Clearly many people cannot act like adults while consuming and that’s why we have so many drunk drivers and violence associated with alcohol. Head off to an A&E tonight if you don’t believe me.

              We can either have limitations and additional costs at the counter or we can pay the hospital bill through taxing wages etc. It’s more fair to tax responsible drinkers and problem drinkers more than to tax those who remain sober.

              The other aspect is that it costs bugger all to produce alcohol and companies like Lion Breweries are raking it in. Alcohol is also a drug… according to statistics it causes the most social destruction.

              • So, you don’t want a user pays health system but you want people who are more likely to burden the system to pay more than those less likely to burden it. I suppose we could call it “statistically-more-likely-to-be-a-user pays,” but it’s not as catchy as “user pays.” It opens up a lot of new territory though – a tax on playing sports, a tax on climbing ladders, a tax on swimming, a tax on tramping, a tax on being poor, a tax on growing old, the possibilities are endless.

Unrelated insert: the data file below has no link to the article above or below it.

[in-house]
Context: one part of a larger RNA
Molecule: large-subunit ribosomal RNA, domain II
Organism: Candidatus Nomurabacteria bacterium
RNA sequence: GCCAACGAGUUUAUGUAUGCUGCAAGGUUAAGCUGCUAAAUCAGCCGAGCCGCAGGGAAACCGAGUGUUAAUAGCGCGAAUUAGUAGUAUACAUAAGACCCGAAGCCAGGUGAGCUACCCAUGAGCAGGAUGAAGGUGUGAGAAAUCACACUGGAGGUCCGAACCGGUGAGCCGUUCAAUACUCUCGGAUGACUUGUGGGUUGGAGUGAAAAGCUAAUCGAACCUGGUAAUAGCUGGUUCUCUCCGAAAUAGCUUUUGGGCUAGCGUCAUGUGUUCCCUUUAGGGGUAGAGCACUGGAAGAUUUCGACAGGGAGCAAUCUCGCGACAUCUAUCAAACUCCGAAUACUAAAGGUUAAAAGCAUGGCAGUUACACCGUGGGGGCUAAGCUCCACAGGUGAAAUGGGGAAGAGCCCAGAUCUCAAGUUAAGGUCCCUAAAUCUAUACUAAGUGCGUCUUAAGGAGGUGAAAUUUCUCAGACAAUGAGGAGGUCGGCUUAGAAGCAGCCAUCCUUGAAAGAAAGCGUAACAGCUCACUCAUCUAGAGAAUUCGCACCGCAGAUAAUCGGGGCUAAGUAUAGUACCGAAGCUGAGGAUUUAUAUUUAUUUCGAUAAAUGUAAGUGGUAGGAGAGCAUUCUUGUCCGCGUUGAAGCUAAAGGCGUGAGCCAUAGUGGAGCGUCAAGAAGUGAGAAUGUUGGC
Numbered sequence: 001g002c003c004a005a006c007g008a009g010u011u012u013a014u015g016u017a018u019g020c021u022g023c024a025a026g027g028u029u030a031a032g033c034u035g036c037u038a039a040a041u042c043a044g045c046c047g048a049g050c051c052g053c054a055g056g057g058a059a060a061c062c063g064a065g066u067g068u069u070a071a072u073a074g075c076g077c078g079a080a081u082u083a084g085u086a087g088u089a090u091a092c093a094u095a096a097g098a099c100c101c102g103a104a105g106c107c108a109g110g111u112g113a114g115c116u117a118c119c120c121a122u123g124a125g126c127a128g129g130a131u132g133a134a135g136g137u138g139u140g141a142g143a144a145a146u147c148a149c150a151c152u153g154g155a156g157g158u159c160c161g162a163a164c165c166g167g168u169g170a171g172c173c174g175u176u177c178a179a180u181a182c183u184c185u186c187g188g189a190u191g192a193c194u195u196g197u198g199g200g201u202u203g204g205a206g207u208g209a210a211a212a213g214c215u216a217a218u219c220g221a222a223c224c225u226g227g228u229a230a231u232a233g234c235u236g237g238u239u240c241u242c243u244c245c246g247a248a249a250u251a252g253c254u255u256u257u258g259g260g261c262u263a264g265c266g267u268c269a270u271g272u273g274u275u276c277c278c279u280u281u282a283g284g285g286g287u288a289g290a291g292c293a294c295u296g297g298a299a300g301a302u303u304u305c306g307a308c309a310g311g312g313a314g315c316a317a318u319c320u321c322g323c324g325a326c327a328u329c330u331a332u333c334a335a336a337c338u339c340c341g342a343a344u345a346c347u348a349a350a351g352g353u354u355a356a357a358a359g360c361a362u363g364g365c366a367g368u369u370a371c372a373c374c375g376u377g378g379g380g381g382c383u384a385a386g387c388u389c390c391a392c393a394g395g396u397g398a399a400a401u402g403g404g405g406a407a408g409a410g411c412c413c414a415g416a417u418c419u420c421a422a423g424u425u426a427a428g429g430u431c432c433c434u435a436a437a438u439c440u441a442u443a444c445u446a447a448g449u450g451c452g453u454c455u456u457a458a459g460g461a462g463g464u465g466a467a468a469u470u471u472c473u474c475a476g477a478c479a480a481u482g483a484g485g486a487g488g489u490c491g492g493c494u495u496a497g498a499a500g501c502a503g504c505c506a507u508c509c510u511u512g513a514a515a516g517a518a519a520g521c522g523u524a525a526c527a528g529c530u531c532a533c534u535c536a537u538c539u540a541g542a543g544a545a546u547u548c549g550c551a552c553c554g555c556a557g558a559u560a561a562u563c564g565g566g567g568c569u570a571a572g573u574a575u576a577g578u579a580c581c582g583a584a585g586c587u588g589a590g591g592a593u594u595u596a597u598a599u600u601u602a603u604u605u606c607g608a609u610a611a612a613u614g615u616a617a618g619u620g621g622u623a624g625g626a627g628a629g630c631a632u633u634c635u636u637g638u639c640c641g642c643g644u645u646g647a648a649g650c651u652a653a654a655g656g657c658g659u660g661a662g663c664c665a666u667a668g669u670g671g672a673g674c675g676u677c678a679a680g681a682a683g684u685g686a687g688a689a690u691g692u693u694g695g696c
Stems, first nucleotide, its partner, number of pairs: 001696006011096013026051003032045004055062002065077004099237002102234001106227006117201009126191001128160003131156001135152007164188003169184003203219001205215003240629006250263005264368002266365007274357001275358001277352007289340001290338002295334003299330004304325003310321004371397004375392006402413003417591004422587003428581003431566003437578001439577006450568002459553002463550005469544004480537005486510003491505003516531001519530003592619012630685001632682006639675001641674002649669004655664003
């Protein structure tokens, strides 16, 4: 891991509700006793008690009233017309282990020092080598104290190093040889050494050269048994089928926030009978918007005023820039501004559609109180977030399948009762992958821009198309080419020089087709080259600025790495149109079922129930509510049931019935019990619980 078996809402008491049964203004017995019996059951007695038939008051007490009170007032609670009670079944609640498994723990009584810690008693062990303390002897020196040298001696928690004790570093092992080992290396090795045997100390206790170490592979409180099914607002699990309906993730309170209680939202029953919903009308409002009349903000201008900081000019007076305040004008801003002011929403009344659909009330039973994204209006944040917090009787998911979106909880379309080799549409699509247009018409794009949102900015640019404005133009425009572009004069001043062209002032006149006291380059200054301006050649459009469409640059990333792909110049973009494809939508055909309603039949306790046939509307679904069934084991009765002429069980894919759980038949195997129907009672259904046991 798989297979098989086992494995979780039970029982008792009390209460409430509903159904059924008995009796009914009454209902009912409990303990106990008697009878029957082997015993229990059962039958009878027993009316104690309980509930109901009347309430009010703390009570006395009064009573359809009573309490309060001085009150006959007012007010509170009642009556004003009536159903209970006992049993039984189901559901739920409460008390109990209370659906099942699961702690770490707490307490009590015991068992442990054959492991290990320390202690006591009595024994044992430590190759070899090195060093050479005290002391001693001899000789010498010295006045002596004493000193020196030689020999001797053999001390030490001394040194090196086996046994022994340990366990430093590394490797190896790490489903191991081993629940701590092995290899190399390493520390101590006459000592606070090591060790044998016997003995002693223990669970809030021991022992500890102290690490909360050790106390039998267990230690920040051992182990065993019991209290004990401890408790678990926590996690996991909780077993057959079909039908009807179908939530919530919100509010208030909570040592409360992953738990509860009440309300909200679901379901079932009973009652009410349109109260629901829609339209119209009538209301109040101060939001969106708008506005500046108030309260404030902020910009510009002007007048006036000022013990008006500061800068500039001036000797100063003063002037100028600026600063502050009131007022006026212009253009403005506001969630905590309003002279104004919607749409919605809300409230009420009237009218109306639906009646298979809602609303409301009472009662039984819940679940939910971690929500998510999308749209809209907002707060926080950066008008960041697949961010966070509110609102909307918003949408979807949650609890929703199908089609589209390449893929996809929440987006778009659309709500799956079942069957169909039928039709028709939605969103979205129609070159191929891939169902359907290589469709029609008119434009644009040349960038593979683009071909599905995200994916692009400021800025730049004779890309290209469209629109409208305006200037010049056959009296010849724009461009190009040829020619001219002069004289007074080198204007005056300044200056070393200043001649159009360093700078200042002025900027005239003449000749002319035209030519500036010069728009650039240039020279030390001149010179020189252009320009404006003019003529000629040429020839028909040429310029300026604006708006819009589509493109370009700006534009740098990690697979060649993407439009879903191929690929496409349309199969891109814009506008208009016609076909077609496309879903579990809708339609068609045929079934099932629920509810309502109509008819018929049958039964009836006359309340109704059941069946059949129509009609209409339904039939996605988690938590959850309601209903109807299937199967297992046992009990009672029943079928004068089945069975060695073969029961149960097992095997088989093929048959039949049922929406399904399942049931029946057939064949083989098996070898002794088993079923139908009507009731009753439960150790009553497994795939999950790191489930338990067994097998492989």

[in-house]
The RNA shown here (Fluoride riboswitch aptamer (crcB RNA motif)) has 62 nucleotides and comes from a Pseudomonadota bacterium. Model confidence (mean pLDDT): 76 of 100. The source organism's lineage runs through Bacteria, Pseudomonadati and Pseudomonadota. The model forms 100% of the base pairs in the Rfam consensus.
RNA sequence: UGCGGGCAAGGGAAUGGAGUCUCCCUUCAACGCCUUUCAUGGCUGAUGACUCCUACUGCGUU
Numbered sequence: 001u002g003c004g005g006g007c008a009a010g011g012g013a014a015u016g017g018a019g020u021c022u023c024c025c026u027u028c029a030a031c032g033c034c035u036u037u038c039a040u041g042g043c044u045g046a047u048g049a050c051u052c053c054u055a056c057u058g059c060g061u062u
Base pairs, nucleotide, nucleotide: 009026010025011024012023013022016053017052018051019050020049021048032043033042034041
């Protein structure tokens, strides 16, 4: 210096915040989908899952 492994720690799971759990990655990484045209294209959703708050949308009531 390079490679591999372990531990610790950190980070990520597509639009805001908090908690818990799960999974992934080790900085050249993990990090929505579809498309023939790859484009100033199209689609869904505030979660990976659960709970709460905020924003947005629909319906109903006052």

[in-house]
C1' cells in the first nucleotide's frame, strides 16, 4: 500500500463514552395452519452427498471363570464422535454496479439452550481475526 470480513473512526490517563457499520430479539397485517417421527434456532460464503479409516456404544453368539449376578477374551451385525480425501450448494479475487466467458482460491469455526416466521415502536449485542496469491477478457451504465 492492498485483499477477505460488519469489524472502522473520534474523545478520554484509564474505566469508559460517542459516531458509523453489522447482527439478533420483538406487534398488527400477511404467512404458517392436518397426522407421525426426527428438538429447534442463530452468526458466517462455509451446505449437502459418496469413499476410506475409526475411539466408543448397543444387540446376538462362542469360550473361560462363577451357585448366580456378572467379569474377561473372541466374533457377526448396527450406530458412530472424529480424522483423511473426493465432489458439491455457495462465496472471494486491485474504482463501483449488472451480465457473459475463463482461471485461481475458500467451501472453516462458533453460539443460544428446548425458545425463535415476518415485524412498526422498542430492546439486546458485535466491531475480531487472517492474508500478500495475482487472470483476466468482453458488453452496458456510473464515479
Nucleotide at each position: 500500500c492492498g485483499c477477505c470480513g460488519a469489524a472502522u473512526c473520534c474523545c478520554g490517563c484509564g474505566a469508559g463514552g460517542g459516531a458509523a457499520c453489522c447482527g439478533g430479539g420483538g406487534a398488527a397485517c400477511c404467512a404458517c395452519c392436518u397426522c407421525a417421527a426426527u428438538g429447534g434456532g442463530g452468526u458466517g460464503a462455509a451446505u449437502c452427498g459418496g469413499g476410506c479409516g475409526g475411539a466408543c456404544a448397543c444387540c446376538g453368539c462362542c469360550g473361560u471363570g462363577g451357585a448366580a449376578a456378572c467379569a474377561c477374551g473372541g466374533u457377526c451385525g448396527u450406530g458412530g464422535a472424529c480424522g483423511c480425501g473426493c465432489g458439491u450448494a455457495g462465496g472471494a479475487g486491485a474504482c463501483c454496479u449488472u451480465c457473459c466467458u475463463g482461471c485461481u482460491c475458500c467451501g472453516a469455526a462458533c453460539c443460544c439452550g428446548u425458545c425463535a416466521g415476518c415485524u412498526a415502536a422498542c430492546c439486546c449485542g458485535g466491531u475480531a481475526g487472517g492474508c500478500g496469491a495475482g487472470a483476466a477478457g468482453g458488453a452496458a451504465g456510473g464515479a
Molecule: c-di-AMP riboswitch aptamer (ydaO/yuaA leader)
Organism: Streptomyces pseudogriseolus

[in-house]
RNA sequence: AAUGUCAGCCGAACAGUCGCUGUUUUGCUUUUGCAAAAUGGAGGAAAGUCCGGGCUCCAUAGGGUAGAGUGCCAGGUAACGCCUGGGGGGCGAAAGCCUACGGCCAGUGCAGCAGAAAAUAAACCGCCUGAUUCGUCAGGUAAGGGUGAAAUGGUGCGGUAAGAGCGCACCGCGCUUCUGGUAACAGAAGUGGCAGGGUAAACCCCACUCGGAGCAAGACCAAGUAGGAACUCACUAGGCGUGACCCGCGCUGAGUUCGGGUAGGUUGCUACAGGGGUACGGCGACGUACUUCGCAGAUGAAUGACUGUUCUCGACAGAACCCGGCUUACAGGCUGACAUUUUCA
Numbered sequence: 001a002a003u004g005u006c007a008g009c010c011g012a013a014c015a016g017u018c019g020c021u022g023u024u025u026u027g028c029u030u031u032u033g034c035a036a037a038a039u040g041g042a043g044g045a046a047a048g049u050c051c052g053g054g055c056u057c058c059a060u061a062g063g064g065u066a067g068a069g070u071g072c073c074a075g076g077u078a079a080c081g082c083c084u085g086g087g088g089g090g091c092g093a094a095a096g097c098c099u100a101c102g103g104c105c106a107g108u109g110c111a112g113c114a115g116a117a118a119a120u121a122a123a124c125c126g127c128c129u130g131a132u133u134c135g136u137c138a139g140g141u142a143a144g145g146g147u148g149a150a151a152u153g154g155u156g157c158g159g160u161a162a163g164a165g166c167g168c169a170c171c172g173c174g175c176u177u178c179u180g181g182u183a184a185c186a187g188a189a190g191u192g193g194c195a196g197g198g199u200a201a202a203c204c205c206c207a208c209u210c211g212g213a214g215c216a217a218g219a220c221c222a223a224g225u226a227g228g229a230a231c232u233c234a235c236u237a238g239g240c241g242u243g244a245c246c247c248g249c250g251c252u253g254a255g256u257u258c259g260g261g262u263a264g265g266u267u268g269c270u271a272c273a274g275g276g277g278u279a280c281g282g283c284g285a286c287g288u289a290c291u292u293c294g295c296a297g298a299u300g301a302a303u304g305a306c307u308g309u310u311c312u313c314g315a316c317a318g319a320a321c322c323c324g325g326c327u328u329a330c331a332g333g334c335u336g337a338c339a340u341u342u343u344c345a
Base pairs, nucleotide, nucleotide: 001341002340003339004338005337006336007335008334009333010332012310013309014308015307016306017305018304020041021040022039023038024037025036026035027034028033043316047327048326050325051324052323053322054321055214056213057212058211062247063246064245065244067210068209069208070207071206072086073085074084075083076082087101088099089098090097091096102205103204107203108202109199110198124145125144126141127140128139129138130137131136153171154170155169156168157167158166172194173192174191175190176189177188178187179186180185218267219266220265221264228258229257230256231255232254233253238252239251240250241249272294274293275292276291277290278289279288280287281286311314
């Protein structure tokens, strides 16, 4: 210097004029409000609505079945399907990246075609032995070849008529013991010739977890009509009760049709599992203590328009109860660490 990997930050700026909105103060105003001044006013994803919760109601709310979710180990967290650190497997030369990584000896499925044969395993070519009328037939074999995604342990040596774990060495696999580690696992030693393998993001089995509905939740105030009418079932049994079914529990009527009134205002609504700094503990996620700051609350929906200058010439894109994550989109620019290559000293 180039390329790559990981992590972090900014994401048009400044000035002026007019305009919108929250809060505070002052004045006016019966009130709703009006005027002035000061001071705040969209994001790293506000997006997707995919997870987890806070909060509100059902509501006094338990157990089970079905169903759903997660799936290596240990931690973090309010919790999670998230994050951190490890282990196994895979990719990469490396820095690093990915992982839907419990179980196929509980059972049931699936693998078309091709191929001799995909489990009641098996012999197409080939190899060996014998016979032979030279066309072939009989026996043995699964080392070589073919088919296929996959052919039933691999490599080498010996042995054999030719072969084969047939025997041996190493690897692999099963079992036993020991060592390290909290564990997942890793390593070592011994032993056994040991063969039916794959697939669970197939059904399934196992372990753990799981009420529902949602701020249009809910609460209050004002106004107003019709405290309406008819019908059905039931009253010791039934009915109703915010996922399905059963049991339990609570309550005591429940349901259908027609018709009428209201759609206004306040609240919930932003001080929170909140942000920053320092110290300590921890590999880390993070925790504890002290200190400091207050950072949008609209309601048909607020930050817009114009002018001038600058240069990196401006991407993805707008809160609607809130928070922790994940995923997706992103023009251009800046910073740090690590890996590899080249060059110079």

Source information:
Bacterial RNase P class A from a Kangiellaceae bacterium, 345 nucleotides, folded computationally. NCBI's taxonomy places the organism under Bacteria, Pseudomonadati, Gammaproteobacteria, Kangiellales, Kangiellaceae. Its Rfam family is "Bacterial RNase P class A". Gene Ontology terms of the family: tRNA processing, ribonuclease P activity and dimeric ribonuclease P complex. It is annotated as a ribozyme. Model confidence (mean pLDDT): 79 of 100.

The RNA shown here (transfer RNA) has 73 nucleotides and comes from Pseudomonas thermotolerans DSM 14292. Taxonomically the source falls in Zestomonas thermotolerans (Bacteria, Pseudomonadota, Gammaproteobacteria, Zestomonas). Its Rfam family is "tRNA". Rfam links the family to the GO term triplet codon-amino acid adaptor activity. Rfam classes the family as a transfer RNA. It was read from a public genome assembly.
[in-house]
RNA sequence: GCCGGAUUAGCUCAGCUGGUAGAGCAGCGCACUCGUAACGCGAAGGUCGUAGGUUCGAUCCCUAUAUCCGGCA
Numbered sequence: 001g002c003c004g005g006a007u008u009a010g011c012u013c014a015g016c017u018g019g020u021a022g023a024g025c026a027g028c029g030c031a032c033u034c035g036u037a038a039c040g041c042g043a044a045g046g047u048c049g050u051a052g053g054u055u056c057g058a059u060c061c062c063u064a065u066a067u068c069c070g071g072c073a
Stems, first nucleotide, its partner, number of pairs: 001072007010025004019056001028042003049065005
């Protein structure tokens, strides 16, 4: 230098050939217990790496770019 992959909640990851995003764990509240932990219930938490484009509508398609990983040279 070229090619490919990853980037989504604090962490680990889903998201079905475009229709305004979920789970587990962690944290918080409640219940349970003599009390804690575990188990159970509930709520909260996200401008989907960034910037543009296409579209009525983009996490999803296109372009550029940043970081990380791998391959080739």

• Jackal

                  Amusing! However if the cops are spending around 15% of their budget on alcohol related incidents… shouldn’t those benefiting from creating that dysfunction pay instead of the taxpayer?

                  You’re also confusing the fact that getting drunk is premeditated while all the costs to the things you list are purely accidental. There’s a huge difference between getting pissed and driving drunk to falling off a swing sober.